ABSTRACT:    This chapter on ethical research on mentally ill children and adolescents contains 61 cases that are organized into sections that address ethical dilemmas. These include balancing research risks and benefits, protecting subjects when withholding treatment, identifying and recruiting study participants, obtaining informed consent and assent, protecting participant rights when using deceptive research practices, protecting participant confidentiality, modifying research procedures, offering additional services, and disseminating information to participants or their families. Each case includes the goals of the research and the ethical dilemmas posed by the research. The cases demonstrate how researchers handled ethical dilemmas within the ranges of possibilities approved by institutional review boards. Numerous references.

 

KEY TERMS:    ethics;  adolescents;  mental disorders;  confidentiality;  research methodology;  case studies

 

PUBLICATION TYPE:    Chapter in Book

 

 

TITLE:    Ethical Issues in Child Witness Research.

 

AUTHOR:    Goodman, G. S.;  Tobey, A. E.

 

PUBLICATION YEAR:    1994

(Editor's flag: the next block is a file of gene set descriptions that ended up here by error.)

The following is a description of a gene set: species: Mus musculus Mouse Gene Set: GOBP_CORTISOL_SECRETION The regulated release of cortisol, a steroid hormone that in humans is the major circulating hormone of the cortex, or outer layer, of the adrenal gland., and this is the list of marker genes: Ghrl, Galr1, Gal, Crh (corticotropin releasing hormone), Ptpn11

JOURNAL TITLE:    Child Abuse and Neglect

 

AUTHOR AFFILIATION:    California Univ., Davis. Dept. of Psychology.

 

SOURCE:    18(3): pp. 290-293;  Oxford (Great Britain), Elsevier Science, Ltd., March 1994

 

ABSTRACT:    This letter to the editor is a response to a letter that expressed concerns about the ethics of a child witness research study described in a previous issue of the journal. The response clarifies the research methodology of the study to address concerns about informed consent and assent of child participants; the use of rewards as bribes; deception, abuse-related questions, and debriefing procedures; and subjecting the children to stressful events. Full consent of the parents of the children in the study was received, and the assent of the children was secured for each activity. Toys were given to the children after the activity, not before, in order to avoid coercing them to participate. The ethical guidelines of the Society for Research in Child Development regarding deception were followed. 4 references.

 

KEY TERMS:    child witnesses;  research methodology;  ethics;  psychological studies

 

PUBLICATION TYPE:    Journal Article

 

 

TITLE:    Quality Psychosocial Care in Ambulatory Pediatric Settings.

 

AUTHOR:    Collins, E. W.

 

PUBLICATION YEAR:    1985

 

AUTHOR AFFILIATION:    Rhode Island Dept. for Children and Their Families, Providence, R.I.

 

SOURCE:    In: Azarnoff, P.; Lindquist, P.(Editors).Psychological Abuse of Children in Health Care: The Issues. Santa Monica, Calif., Pediatric Project Inc., 1985;  pp. 27-42